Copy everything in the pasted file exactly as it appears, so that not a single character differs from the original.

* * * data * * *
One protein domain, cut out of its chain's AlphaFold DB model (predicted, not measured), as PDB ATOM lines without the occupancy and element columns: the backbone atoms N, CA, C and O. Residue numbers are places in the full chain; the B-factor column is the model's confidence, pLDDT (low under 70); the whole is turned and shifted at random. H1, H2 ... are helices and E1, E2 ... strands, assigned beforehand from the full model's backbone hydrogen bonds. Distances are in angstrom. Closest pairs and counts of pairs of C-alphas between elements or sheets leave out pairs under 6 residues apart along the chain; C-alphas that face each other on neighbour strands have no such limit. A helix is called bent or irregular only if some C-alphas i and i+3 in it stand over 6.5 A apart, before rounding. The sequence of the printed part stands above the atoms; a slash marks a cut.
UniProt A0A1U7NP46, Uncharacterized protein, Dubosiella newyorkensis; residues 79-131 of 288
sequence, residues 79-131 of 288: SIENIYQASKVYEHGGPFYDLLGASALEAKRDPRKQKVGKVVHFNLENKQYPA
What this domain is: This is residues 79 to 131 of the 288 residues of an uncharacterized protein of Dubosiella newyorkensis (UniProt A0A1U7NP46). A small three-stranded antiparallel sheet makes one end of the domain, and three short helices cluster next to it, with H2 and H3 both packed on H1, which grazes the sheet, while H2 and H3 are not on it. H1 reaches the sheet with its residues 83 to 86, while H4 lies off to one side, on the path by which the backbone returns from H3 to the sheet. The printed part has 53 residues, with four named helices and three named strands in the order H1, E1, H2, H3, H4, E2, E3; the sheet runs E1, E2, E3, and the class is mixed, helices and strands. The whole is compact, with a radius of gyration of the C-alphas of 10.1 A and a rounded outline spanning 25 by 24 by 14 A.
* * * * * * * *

One protein domain, cut out of its chain's AlphaFold DB model (predicted, not measured), as PDB ATOM lines without the occupancy and element columns: the backbone atoms N, CA, C and O. Residue numbers are places in the full chain; the B-factor column is the model's confidence, pLDDT (low under 70); the whole is turned and shifted at random. H1, H2 ... are helices and E1, E2 ... strands, assigned beforehand from the full model's backbone hydrogen bonds. Distances are in angstrom. Closest pairs and counts of pairs of C-alphas between elements or sheets leave out pairs under 6 residues apart along the chain; C-alphas that face each other on neighbour strands have no such limit. A helix is called bent or irregular only if some C-alphas i and i+3 in it stand over 6.5 A apart, before rounding. The sequence of the printed part stands above the atoms; a slash marks a cut.
UniProt A0A1U7NP46, Uncharacterized protein, Dubosiella newyorkensis; residues 79-131 of 288
sequence, residues 79-131 of 288: SIENIYQASKVYEHGGPFYDLLGASALEAKRDPRKQKVGKVVHFNLENKQYPA
What this domain is: This is residues 79 to 131 of the 288 residues of an uncharacterized protein of Dubosiella newyorkensis (UniProt A0A1U7NP46). A small three-stranded antiparallel sheet makes one end of the domain, and three short helices cluster next to it, with H2 and H3 both packed on H1, which grazes the sheet, while H2 and H3 are not on it. H1 reaches the sheet with its residues 83 to 86, while H4 lies off to one side, on the path by which the backbone returns from H3 to the sheet. The printed part has 53 residues, with four named helices and three named strands in the order H1, E1, H2, H3, H4, E2, E3; the sheet runs E1, E2, E3, and the class is mixed, helices and strands. The whole is compact, with a radius of gyration of the C-alphas of 10.1 A and a rounded outline spanning 25 by 24 by 14 A.